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Benefit to large sectors of the population

The second recommendation – this time by Williams – is that water-development projects should only be undertaken if they can be shown “to benefit large sectors of the population instead of the urban elite. [4] That condition is extremely unlikely to be satisfied – particularly in the Third World.

Such projects cannot benefit the people whose homes and land are flooded to create a dam’s reservoir; nor those in the immediate vicinity of a dam, most of whom will see their land taken over by plantations and eventually degraded into little more than a salt desert; nor those who will fall victim to the inevitable outbreak of water-borne diseases. Nor will it be the rural peasants of the Third World who benefit from the manufactured goods produced by the industries which a dam powers; not only are peasants unable to afford such goods but, once in the cash economy, they are often unable even to buy the food they so desperately need to survive.

The only people likely to benefit from major water development projects are thus:

  • those who are well-connected and can afford to obtain water for domestic use;
  • those industrialists who obtain water and electricity for their factories;
  • those plantation owners who get the bulk of the irrigation waters;
  • the donor governments abroad whose industries put up the dams and ancillary installations and provide most of the equipment used;
  • and, finally, those local politicians who reap the short-term political capital to be gained from the project -quite apart from any bribes and ‘commissions’ which may come their way.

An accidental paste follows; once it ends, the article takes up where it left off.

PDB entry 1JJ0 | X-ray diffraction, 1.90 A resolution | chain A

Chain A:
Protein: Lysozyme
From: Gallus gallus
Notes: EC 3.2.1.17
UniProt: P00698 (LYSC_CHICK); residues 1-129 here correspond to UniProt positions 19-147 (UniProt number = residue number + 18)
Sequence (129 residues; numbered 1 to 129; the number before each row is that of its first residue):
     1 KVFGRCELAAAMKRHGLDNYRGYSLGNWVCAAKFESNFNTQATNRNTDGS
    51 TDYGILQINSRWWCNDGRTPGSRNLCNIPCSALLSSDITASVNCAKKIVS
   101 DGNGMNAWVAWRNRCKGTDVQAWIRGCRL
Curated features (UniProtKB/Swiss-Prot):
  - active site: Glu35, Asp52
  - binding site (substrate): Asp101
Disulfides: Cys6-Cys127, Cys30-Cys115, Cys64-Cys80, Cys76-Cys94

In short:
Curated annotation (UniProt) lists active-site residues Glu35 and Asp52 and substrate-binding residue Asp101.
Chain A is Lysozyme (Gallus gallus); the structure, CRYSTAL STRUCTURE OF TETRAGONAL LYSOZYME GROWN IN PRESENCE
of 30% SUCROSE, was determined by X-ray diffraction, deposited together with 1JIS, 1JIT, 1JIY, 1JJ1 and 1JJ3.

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Labour intensive activities supported

The third recommendation – made by Williams – is that the scheme should favour labour-intensive rather than capital-intensive economic activities. [5] Again, this is a recommendation which is unlikely to be observed: indeed, if it were, then all large-scale water development projects would have to be abandoned:

  • labour-intensive agriculture does not require water from large-scale irrigation works nor does labour-intensive manufacturing require hydro-electricity from large dams;
  • moreover, large-scale water development projects are only economic if they are farmed by capital-intensive agricultural enterprises which are fully competitive on the world market.

Large-scale dams are thus quite incompatible with labour-intensive development projects.

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Crops for local consumption